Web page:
10 Forms of Online Harassment

How do you know that the real Katy Perry wrote this tweet? Twitter added a blue badge with a checkmark next to her name to show they verified the account (not pictured). Harold Cunningham/Getty Images

No, I'm not talking about Elvis here, although it's safe to say that this most popular of impersonation icons has more than a few false social media accounts in his name. While slapping on some sideburns and a bedazzled suit is a relatively innocuous way to impersonate someone, true online impersonation is far more sinister.

Sadly, it's easy enough to create an online presence in someone else's name, simply by creating a social media account — or 20. The major problem is, of course, that these accounts are created with less-than-stellar intentions in mind, leaving the violator open to harassment claims when they Photoshop nude photos, brag about rampant drug use or otherwise inaccurately depict the person they're pretending to be.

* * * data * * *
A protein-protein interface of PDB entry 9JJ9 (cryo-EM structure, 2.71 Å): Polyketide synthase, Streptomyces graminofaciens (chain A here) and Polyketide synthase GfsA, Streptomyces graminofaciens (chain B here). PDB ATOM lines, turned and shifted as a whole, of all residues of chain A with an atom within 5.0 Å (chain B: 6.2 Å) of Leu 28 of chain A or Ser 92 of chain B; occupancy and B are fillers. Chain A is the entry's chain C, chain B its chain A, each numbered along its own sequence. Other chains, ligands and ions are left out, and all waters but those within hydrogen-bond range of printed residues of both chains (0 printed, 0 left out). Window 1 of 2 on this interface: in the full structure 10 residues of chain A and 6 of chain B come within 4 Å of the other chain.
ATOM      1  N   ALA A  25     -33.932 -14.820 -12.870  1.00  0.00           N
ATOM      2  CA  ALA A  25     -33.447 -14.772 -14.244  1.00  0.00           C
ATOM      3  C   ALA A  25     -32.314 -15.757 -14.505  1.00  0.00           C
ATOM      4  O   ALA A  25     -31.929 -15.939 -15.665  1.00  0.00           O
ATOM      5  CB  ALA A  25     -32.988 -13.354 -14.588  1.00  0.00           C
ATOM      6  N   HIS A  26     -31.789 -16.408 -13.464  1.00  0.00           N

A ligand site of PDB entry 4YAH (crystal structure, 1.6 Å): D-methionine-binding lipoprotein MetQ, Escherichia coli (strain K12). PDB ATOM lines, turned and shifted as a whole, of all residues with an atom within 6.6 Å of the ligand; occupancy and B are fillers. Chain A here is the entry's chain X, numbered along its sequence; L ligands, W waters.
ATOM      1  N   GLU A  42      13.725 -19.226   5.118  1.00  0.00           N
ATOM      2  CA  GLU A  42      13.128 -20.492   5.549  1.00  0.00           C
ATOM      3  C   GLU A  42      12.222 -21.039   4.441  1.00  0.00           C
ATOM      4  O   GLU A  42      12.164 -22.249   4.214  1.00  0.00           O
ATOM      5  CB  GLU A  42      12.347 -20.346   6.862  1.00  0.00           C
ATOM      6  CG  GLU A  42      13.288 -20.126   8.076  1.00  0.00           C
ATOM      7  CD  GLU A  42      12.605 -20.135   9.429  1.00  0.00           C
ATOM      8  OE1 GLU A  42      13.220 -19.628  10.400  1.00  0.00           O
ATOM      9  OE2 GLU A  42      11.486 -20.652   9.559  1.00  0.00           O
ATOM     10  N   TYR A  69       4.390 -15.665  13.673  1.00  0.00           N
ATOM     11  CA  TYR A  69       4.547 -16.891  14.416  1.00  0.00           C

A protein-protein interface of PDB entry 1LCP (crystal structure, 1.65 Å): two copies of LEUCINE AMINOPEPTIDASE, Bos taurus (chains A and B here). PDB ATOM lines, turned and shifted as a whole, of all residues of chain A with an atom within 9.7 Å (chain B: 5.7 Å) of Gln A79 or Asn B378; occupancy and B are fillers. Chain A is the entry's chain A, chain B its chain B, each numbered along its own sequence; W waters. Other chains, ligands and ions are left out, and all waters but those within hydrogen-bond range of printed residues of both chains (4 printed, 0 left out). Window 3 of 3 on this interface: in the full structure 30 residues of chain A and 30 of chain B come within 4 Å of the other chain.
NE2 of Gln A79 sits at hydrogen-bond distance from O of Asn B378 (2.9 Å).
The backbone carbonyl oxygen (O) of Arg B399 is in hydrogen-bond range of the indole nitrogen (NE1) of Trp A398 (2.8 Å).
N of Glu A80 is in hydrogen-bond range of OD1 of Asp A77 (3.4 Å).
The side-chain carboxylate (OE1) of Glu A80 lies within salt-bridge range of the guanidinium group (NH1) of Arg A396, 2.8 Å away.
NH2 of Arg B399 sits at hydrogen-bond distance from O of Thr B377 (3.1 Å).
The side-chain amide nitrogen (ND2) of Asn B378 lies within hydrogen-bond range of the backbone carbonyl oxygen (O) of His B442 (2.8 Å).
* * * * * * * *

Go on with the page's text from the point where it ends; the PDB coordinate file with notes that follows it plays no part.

The Twitterverse is rife with such accounts, particularly among celebrities. Many states have laws banning online impersonation when it leads to some type of threat, intimidation or defraud attempt. But, what if you're pretending to be "George Clooney" and just spouting off "harmless" jokes? That can still land you in hot water for other crimes, such as trademark violation, false advertising, fraud or misrepresentation [source: Lu]. That's one reason Twitter puts a blue verified badge next to accounts of celebrities it has authenticated. The blue badge lets the user know whether she's following George Clooney or "George Clooney."